Mothers and Sons

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By Peter van der Sluijs (Own work)  via Wikimedia Commons

Tomorrow morning, I shall bid my seventeen-year-old son farewell as he travels to another city to begin his undergraduate studies. These past weeks, as friends have learnt of his move, many have peered me and asked, ‘How are you doing?’

‘I’m fine,’ I bravely reply. ‘I feel that this is the best opportunity for his future.’

There are moments when nostalgia seizes me and tears threaten, but intellectually, rationally, I believe the time is right for him to leave home and experience the wider world.

It made me reflect on a vastly different farewell that I have been writing about. Remember the Sri Lankan asylum seeker I wrote about previously? Let’s call him Suthan. His father was killed in 1989 and his older brother disappeared in 1995.

In Suthan’s words, this is how it happened: My mother was very sad so she decided to send me away. She knew very well that I wouldn’t join the Tamil Tigers because I am not interested at all; I was a frightened boy. But my mother wanted to keep me safe, so she decided to send me to another country. I didn’t want to go; I really felt like shit. For one month I couldn’t cope.

What, you may ask, compelled Suthan’s mother to surrender her only remaining son, and an exorbitant sum of money, to people smugglers? The only answer, in my mind, is that the alternative was worse.

Indeed, in 1995, in Sri Lanka, it was very dangerous to be a young Tamil male – a potential recruit to the Tamil Tigers and a deadly threat to the predominantly Singhalese army. Therefore, Suthan’s mother sent him away even though he was only nineteen and there were no guarantees, no certainties. She was buying hope and the chance, however tenuous, that her son will survive.

I used to see migrants as different to refugees. I am writing a story about them, not about me. But more and more, I see it as a spectrum, with the forced migration of refugees on one end and my voluntary migration on the other.

But the commonality is that we move because we hope for better things. It is only human to act on hope.

The Little Man Counts

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Emerald Bay, Pangkor Laut, Malaysia

Earlier this year, I stopped to read a commemorative board by a sandy footpath leading to Chapman’s Bar at Emerald Bay on Pangkor Laut. I learnt that the bar was named after Freddy Spencer Chapman, a British soldier who remained in Malaya and led a resistance force against the Japanese during World War II. Chapman recounted his experience in the book, The Jungle is Neutral.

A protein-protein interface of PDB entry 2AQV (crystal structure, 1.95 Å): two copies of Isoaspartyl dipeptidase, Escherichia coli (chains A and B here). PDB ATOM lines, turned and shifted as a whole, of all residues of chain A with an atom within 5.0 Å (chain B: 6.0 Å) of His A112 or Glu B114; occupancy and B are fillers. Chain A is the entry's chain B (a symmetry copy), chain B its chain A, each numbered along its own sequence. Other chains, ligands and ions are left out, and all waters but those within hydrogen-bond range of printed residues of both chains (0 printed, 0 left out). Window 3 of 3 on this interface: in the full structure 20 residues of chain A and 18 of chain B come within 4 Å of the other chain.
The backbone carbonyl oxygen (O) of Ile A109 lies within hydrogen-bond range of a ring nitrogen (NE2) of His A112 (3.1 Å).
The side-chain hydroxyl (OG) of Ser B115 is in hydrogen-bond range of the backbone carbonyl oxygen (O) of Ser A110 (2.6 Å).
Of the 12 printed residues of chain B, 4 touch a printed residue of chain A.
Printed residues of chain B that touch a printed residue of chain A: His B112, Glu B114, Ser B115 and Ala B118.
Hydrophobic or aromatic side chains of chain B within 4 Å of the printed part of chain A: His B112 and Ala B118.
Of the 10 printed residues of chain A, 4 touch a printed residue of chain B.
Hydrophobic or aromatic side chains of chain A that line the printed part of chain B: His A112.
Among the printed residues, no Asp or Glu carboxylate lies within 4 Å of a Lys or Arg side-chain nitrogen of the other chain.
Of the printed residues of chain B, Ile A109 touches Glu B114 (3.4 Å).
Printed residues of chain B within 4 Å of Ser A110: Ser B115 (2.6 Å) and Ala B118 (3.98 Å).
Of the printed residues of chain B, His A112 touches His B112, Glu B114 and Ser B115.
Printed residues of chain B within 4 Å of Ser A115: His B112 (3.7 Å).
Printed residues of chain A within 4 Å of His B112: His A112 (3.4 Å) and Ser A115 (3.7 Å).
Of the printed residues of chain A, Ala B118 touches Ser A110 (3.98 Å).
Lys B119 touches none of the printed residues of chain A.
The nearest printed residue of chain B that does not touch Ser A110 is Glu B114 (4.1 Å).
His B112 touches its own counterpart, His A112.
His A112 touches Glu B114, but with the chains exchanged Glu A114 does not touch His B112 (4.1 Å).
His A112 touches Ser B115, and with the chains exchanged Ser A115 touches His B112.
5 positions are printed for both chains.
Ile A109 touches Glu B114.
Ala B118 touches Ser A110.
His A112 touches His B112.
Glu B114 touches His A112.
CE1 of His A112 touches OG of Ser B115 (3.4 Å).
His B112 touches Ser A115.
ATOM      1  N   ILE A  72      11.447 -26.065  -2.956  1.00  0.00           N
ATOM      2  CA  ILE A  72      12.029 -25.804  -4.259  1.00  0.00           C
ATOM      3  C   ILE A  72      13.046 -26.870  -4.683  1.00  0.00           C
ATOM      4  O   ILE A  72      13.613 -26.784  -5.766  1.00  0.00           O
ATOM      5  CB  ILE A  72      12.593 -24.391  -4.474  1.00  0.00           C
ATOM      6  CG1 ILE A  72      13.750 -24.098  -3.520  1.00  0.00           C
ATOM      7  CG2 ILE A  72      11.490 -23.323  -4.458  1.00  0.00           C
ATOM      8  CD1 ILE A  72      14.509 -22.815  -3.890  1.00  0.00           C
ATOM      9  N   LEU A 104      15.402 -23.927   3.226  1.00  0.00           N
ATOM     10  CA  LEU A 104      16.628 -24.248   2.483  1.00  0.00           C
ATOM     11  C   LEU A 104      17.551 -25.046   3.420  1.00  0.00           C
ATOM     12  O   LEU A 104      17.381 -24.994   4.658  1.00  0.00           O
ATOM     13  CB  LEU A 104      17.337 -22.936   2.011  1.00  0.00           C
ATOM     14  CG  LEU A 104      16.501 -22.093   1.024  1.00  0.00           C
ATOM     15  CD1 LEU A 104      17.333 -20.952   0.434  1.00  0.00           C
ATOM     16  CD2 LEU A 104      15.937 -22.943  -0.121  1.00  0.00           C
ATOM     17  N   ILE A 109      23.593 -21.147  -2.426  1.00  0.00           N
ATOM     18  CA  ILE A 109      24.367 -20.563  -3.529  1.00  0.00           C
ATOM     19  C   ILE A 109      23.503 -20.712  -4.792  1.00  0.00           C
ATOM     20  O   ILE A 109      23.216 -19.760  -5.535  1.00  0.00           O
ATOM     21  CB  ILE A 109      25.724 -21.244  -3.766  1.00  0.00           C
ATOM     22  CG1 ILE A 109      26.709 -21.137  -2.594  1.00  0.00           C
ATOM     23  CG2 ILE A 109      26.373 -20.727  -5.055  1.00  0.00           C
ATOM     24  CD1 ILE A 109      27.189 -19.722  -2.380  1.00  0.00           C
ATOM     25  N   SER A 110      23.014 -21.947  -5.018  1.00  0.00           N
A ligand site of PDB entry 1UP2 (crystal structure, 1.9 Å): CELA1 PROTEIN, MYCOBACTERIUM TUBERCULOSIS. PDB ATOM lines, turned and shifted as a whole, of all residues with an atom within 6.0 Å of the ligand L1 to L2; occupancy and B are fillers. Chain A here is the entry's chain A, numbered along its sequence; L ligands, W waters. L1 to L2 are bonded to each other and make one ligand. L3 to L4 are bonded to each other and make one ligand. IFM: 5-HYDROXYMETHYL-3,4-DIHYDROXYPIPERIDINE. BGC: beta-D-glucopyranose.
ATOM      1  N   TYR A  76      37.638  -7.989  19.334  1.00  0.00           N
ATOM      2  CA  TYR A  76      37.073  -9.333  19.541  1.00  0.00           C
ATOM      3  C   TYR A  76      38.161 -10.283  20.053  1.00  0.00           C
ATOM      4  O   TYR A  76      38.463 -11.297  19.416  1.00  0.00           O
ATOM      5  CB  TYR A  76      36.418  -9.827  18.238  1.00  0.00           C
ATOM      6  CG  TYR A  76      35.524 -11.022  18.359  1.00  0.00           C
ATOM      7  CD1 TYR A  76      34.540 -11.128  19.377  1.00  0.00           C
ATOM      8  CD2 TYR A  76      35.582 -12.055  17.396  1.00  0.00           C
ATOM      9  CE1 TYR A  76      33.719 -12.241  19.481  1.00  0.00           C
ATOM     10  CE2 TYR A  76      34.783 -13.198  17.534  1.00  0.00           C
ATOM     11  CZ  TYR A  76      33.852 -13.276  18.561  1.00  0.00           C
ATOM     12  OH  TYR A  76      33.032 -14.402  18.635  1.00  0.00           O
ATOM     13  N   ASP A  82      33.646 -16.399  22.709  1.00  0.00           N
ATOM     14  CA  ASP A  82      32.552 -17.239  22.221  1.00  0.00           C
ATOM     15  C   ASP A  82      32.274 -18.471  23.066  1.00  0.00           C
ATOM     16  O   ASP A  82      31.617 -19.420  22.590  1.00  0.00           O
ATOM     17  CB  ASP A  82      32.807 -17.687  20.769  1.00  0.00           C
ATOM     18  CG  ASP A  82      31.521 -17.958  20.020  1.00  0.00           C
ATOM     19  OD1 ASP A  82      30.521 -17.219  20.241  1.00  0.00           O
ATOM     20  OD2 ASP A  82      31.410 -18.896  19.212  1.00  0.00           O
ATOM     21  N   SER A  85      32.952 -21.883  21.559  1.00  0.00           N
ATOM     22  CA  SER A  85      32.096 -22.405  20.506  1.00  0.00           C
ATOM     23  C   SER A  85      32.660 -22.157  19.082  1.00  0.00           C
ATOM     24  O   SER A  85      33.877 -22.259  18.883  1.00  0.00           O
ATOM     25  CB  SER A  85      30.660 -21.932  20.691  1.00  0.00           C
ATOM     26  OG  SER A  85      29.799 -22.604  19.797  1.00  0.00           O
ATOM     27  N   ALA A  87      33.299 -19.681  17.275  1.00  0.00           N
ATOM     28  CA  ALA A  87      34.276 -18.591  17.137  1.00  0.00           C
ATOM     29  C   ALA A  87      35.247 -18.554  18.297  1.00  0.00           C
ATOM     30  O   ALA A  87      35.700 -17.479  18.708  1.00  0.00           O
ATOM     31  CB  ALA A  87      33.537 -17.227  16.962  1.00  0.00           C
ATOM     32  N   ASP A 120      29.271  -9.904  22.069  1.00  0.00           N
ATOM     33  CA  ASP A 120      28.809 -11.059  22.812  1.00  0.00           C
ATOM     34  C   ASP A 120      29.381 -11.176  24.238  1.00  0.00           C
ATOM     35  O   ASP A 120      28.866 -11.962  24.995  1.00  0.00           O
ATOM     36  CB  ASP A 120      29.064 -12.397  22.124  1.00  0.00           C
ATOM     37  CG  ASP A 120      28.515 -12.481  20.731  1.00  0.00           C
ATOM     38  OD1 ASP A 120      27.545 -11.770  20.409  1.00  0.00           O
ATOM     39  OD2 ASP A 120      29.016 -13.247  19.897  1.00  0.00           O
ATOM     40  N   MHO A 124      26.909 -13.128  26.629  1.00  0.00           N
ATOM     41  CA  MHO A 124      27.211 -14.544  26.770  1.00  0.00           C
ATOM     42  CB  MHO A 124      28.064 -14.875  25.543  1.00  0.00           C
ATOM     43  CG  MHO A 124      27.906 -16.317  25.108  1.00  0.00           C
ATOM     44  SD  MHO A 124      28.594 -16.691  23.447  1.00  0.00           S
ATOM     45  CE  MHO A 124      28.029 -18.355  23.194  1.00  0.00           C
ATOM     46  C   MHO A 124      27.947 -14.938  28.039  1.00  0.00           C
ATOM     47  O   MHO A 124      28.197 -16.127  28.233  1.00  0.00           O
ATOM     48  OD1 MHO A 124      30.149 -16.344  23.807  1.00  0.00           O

With a jolt of excitement, I remember the book. I particularly remember Chapman’s description of laying explosives on a train line, running back into cover (rubber plantation or jungle I cannot recall), and watching the bomb tear apart a trainload of Japanese soldiers.

Toward the end of 1941, Chapman had travelled against the flow of retreating British soldiers in order to train a small group of locals in guerrilla tactics. It is said that Chapman and his men were so effective that the Japanese thought they were facing a British resistance army of 200 men.

Three and a half years later, in May 1945, it was from this same island, Pangkor Laut, that a much weakened Chapman swam out and escaped into a waiting submarine. He made it safely to Ceylon. For the rest of his life, however, Chapman suffered from illnesses picked up from the jungle and was tormented by what he had witnessed during the war.

Endurance Challenge held every year in Chapman's honour
Chapman’s Challenge held on the island every year in his honour. In 2016, his descendants participated in the challenge and are listed in placing 4 and 5.

I have previously written that the British deserted Malaya when the Japanese invaded but now realise that not all the British left. Some chose to stay. Freddy Chapman stayed.

This realisation prompts me to reflect on the conscience that drives the individual. When people disagree with the actions of their elected government, they can choose to act differently. One of the stories in my book is about a family that opens their home to asylum seekers released from Baxter  Immigration Detention Facility in South Australia. Their actions bring healing, not only to a young Sri Lankan asylum seeker, but also to themselves.

Politicians and all manner of people in authority purport to speak and act on our behalf. But that doesn’t remove from us the ability to think as individuals, and to choose to act in what we believe is the right spirit.